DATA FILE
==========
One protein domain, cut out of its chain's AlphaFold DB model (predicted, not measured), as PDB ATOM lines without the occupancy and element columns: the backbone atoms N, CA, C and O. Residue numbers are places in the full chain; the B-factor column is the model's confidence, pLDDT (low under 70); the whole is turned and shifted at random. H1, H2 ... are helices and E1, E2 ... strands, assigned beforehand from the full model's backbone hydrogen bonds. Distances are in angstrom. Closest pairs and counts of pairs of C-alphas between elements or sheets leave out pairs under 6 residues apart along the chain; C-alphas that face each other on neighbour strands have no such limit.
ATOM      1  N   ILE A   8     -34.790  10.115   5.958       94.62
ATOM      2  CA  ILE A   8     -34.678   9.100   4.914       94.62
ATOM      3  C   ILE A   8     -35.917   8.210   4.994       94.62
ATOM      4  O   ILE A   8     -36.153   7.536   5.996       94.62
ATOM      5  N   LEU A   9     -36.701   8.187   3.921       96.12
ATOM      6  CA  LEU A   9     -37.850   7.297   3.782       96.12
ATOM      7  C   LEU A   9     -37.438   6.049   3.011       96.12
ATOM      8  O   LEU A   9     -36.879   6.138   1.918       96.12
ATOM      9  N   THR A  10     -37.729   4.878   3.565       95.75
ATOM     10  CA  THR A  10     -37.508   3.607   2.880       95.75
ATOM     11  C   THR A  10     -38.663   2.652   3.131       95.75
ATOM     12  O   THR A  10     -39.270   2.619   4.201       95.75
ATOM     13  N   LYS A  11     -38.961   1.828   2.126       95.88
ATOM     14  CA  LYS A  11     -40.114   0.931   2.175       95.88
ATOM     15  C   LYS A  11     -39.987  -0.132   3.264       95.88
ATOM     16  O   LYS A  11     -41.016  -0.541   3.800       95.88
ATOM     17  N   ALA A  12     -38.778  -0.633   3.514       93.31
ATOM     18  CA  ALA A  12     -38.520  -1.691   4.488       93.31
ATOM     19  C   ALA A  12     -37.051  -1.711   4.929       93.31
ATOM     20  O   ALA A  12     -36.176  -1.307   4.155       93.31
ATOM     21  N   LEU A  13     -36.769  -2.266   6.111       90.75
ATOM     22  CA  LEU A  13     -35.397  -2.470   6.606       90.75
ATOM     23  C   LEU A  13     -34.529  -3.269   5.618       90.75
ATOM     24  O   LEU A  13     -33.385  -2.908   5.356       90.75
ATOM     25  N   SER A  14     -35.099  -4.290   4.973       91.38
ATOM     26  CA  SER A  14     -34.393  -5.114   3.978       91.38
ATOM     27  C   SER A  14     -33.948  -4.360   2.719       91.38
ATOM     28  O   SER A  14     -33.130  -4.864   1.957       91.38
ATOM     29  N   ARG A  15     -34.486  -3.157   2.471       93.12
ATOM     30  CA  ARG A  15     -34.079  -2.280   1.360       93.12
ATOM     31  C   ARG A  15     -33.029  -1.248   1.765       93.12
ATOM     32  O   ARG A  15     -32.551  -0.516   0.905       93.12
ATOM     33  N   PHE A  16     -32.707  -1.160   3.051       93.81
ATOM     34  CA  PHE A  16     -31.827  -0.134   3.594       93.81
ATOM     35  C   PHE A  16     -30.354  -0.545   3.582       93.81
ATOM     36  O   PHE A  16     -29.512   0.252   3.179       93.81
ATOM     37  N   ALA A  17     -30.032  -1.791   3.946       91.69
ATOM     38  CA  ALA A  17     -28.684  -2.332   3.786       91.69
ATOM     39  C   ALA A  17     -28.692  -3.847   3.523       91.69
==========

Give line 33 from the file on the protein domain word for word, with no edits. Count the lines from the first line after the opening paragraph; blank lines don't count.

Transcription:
ATOM     33  N   PHE A  16     -32.707  -1.160   3.051       93.81